Friday, February 22, 2008

I chose my Friday lady for sentimental reasons this week. I always loved her books when I was a kid.
We are all somewhat familiar with Beatrix Potter, right? She is most known for Peter Rabbit. My favorite was Jemima Puddle-Duck, though.

She was born in South Kensington, London, where she spent a very sheltered childhood, her only playmate being her younger brother, Bertram. They spent their summers in the Lake district. She amused herself from an early age by panting, usually finding things to paint at the Natural History Museum, or the nature of the Lake district. She also had many pets, including rabbits. (Go figure).
She never went to school, but had a governess at home who gave her lessens. From the age of 15, until she was past 30, she wrote her own journal of everyday life, in a code of writing she invented herself.
Though educated at home, she had a wide variety of interests, and actually spent some time developing a theor of the germination of fungus spores.
She made her debut as an author in 1890, when she sent a sick child some illustrated animal storied, which eventually found their way to a publisher. Her first book was "A Happy Pair", where the verses were written actually by Frederic Weatherly.
In 1893, she sent a letter to the child of her former governess, where she told the first version of what would become Peter Rabbit. She also illustrated the letter. She developed many of her characters this way, in letters. Peter Rabbit was privately printed in 1901, and then published later that year. In 1905, she became engaged to one of the publishers, Norman Warne. Tragically, he died a month into their engagement of leukemia.
She bought a farm in Sawrey, near where her family vacationed in the Lake District, and set up her residence there.1905 to 1913 were her most prolific years. She published a number of books with watercolor designs, which she oversaw both the production, and design of. She attempted to begin issuing her books in a larger format (remember how small her tales are?) they were not as successful, because the small books fit into smaller hands, better.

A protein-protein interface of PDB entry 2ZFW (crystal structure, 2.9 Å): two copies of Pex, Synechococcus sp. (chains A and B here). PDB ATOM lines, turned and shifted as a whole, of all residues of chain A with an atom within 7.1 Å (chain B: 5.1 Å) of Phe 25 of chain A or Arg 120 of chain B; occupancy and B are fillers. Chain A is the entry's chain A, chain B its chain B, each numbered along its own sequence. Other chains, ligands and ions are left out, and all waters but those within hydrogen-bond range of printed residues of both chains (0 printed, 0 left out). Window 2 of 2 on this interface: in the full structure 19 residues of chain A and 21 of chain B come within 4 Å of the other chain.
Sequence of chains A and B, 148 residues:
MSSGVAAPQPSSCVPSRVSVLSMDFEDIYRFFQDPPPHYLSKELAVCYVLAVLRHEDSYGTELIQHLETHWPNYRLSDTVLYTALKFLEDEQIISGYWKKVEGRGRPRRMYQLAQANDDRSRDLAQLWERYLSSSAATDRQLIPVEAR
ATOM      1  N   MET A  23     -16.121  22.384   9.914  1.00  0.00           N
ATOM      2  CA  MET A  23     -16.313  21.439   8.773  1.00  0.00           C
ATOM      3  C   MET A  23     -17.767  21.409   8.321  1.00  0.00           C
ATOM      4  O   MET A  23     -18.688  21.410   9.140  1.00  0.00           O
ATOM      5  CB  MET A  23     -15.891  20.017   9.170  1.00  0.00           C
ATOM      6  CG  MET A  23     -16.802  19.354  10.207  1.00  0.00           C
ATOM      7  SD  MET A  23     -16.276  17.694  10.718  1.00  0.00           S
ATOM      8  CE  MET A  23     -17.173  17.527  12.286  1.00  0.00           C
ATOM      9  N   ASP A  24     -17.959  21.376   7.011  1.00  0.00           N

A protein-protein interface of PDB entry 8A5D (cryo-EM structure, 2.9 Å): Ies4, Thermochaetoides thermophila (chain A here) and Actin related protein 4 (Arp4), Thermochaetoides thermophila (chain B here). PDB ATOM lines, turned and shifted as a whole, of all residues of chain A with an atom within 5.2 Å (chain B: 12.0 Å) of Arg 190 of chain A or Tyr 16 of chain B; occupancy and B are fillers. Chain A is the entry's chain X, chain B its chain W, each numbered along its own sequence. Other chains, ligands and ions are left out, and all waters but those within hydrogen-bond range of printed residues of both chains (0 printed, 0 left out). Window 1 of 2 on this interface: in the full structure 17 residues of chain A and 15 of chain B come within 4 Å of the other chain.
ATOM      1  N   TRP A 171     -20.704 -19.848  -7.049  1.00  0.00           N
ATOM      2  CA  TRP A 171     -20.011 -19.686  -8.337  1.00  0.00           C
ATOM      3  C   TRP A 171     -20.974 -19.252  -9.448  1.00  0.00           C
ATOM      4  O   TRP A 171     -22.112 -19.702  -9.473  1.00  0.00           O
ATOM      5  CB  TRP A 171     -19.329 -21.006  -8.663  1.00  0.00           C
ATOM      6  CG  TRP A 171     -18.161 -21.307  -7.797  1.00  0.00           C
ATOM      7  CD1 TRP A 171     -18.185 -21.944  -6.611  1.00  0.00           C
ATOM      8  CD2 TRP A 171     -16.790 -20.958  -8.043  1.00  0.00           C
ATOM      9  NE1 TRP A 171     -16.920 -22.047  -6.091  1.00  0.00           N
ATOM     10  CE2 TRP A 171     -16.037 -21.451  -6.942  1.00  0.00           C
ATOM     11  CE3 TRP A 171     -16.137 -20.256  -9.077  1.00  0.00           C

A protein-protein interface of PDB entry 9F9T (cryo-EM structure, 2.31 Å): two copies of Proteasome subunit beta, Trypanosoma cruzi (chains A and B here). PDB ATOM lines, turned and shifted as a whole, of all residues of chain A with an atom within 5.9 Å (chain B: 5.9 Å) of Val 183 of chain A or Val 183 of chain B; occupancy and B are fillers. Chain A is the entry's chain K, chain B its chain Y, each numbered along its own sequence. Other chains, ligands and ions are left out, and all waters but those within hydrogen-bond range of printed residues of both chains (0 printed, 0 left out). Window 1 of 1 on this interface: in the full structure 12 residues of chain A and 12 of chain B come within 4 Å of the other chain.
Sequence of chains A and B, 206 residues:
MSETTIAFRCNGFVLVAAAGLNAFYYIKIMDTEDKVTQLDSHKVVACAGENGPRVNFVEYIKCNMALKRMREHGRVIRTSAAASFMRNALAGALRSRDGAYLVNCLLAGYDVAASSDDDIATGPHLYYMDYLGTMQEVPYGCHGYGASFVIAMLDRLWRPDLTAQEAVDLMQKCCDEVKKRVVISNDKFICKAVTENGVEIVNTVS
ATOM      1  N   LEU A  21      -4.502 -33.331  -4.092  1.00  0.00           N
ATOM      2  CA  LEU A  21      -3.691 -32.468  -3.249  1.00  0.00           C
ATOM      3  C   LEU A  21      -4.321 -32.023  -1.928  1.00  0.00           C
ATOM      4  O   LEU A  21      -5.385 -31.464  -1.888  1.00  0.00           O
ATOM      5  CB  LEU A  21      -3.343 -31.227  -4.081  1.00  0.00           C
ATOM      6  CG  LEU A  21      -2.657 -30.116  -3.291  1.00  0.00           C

At the age of 47, she married a solicitor, William Heelis, and gradually, stopped writing. She began buying farms up in the Lake District, including a sheep farm, where she spent the her last 30 years raising sheep. Her life, at this time, involved conservation, buying land, and being a wife. She was very happy. In 1918, her eyesight began to diminish, truly ending her literary career. "Tale of Little Pig Robinson" was her last story.
She died, in 1943 at her home in the Lake District. Her home there is now open to the public. She left several thousand acres of land to the National Trust. Her journal was deciphered in and published in 1964.


stephanie said...

What a delightfully thorough bio. Wondering if you've seen Miss Potter with Renee Zelwegger? I haven't; would like to hear from a true fan if it's worth the time.

(Thanks for visiting me through Cami, btw).

mielikki said...

I have seen Miss Potter. It is worth watching, though, as most movies do, it takes a certain poetic liscence with her life. But the scenery in it is beautiful. Thanks for dropping by!

Mimi said...

I've not seen "Miss Potter" but do want to.

And, that was neat to read. Like you, I enjoy her books.

holly said...

the lake district is where my former neighbours religiously go on holiday, as it is reportedly extremely beautiful. i should check it out and report back.

although it's a fair few hours drive. possibly 3. maybe 4.

but i loves me some beatrix.

sybil law said...

She was awesome.
However, it's really kinda creepy to take her journals she obviously felt were fairly private and publish them. Ick.
Anyway, lovely! I haven't seen the movie. :(

Bubblewench said...

That was cool. She was pretty awesome.

david mcmahon said...

My mother read me the Beatrix Potter stories when I was little - and in turn I read them to my own children.

We still have the entire set at home!

Celtic Rose said...

I recently saw the movie and enjoyed it very much. Mielikki is right, the scenery is just beautiful. I am glad, Miss P. was able leave much of the land she bought in trust. It was/is good to keep it away from developers.